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Student Athletes During & After College Life

Janarria B. Sanford

First Generation Students

 

 

 

 

Author Note

Janarria Sanford is a part of the Slam Titians Varsity Basketball and Softball team. She participates in the National Honors Society and Student Government.

Contact: sanfordjanarria10@gmail.com

 

 

 

 

 

 

 

 

 

 

 

 

 

 

 

 

 

Abstract

 

This research paper will explain first generation student athletes’ graduation rate, study skills, career development, and any other extra help the college itself provide for the student athletes. This research paper is going to explain how student athlete perform well in their sport while maintaining their grades and still qualifying to graduate. It will also include how student athletes prepare for life after college, and develop a career for the rest of their life. It will include the players aspect and professor aspect and thoughts on how they can improve their education just as any other day to day college student. There will be statistics and outside opinions on what they think we the people can do to improve student athletes’ education. Within in this paper, there will be different resources from different articles, magazines, biographies, magazines, autobiographies and all from the internet. All sources and evidence will be cited in APA format and explained vividly.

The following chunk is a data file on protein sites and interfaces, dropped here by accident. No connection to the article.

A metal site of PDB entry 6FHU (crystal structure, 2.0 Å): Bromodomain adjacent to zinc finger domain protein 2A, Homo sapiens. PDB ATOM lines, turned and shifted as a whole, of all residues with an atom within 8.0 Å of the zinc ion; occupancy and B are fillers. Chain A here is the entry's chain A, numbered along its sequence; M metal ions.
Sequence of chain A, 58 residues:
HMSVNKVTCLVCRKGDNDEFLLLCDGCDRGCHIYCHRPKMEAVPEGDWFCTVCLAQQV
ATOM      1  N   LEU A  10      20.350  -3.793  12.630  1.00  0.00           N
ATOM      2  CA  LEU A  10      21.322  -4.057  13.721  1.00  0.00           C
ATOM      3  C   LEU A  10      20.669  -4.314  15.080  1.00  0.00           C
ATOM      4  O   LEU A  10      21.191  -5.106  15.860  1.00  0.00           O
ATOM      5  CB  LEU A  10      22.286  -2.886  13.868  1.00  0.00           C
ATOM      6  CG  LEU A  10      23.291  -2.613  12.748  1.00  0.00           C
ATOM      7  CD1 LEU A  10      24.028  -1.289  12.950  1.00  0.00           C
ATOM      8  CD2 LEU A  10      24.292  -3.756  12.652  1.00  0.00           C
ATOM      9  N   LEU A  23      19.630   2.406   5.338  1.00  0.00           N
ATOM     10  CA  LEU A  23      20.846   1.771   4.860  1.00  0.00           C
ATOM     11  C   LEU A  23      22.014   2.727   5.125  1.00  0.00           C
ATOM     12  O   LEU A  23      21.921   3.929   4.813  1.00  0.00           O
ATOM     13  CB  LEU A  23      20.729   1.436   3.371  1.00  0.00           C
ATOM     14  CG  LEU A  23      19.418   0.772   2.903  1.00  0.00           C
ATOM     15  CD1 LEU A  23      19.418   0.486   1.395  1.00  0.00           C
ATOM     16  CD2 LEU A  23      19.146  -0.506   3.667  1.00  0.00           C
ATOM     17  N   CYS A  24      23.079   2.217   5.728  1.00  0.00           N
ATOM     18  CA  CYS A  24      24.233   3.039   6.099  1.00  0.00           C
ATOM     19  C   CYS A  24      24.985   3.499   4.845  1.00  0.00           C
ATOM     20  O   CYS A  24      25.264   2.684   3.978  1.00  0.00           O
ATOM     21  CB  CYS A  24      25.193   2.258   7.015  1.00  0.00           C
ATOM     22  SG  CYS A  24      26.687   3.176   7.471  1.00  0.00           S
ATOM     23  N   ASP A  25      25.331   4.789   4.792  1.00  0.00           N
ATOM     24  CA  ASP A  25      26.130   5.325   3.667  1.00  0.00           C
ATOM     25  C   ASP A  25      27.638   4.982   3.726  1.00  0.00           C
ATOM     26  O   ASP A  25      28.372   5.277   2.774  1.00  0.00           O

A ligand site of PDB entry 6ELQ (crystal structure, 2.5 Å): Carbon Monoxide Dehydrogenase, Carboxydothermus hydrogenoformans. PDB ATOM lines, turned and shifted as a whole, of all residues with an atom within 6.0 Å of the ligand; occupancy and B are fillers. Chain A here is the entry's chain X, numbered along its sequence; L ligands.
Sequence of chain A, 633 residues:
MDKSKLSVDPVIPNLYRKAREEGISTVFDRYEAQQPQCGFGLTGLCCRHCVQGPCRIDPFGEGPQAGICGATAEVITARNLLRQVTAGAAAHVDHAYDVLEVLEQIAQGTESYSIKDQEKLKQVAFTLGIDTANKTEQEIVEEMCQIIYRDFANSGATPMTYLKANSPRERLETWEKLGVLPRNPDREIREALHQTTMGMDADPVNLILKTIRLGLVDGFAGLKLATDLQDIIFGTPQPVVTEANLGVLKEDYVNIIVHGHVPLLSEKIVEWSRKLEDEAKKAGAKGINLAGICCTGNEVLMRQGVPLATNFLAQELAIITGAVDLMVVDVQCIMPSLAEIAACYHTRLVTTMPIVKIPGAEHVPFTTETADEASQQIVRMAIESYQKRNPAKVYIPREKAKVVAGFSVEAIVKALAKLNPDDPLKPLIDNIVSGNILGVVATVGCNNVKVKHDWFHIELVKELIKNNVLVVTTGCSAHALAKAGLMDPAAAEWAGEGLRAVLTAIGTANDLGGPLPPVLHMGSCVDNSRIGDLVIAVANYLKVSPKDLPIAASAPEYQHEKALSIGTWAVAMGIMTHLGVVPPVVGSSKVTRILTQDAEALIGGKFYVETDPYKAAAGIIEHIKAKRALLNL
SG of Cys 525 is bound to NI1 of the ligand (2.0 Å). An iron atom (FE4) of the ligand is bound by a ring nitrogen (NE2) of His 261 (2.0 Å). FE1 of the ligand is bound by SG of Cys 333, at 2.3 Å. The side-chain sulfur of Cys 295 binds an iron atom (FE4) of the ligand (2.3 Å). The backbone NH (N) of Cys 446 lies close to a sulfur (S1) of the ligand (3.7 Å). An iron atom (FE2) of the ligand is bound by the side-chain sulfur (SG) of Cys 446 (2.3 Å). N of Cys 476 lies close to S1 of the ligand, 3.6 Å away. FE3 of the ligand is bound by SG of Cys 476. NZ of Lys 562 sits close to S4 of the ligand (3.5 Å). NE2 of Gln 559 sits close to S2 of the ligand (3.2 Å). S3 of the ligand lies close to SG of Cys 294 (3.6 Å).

First Generation students are students whose parents/legal guardians have not completed a bachelor’s degree. This means that you are first in your family to attend a four-year college/university to attain a bachelor’s degree. Sometimes students feel as though they are forced to be a first-generation student, so they tend to be very frustrated and stressed out. Imagine if just a first-generation student being stressed out and so worried about their grades and wanting to be great. A first-generation student athlete is definitely always stressed out and worried how on earth will they continue to keep their grades up and still succeed well on the field or court. First-Generation student athletes deal with a variety of different problems and difficult times. Throughout this paper it will explain how first- generation student athletes deal with these difficult times and what help they have to finish these things. It will explain the university they attend helping hand, the student athlete study strategies, their graduation rate, support services programs, and their career development. We want to know and feel the problems and lifestyle they live and go through compared to the average first-generation students.